Vibration Device, Equistasi, Seen to Aid Movement in Ataxia Patients in Small Study

Joana Fernandes, PhD avatar

by Joana Fernandes, PhD |

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Equistasi, a medical device, may improve limb and gait ataxia — a loss of control of voluntary muscular movement — in patients with hereditary cerebellar ataxia, such as Friedreich’s ataxia, but more studies are necessary to confirm these findings, researchers said.

The study, “A Wearable Proprioceptive Stabilizer For Rehabilitation Of Limb And Gait Ataxia In Hereditary Cerebellar Ataxias: A Pilot Open-Labeled Study,” was published in the journal Neurological Sciences.

Equistasi is a medical device consisting of a rectangular plate exclusively composed of nanotechnology fibers that transform the body temperature into mechanical vibratory energy. This device helps coordinate movement, and has been tested in patients with movement diseases such as Parkinson’s, but whether it may also benefit patients with Friedreich’s ataxia was unknown.

The study enrolled 11 adults with spinocerebellar ataxia (SCA) or Friedreich’s ataxia (FRDA), who were asked to wear Equistasi for three weeks. Clinical assessment was performed at study’s start, after device use (T1), and three weeks after stopping use of the device (T2). Measurements included the assessment and rating of ataxia (SARA) score, nine holes peg test (9-HPT), PATA dysarthria test, and the 6 minute walking test (6-MWT). Gait measurement was carried out using a portable inertial sensor (BTS-G-Walk).

Results showed that, between the start of the study and T1, patients presented significant improvements in SARA, 9HPT dominant hand, PATA test and 6MWT. They also improved in several gait measurement parameters. Despite a general worsening trend of all these parameters after device discontinuation, most parameters that had improved at T1 were not significantly different at T2.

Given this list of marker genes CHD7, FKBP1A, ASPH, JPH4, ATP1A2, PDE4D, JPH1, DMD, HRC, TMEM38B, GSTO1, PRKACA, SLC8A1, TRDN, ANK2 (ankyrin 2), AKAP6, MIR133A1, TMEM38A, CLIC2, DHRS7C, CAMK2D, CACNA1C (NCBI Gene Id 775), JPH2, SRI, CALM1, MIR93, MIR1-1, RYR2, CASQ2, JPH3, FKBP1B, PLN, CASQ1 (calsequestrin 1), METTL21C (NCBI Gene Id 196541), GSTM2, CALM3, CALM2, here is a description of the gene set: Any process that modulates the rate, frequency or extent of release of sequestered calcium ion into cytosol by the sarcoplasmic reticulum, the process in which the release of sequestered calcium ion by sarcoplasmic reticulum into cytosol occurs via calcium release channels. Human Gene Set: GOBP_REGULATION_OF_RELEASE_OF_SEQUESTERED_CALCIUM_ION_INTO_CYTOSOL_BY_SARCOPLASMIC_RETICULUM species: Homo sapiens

“This small open-labeled study represents a first preliminary evidence that focal mechanical vibration exerted by a wearable proprioceptive stabilizer might improve limb and gait ataxia in patients affected by hereditary cerebellar ataxias,” researchers wrote. “Since our study was hypothesis-generating in nature, a larger study would be needed to confirm the findings herewith presented. Further wider randomized controlled studies are necessary to well establish effectiveness of this non-pharmacological rehabilitative therapeutic approach to limb and gait ataxia in hereditary cerebellar ataxias.”

Friedrich’s ataxia is an incurable pediatric neurodegenerative disease that derives from a mutation in the frataxin gene (caused by repeats of a DNA sequence, known as GAA repeat expansion), which impairs the normal expression of the frataxin protein. These expansions cause a substantial reduction in frataxin protein levels, with consequences at the cellular level.

Low levels of frataxin are responsible for several clinical manifestations, such as ataxia, muscle weakness, abnormal sensitivity of the limbs, and several alterations in the structure of brain regions such as the cerebellum.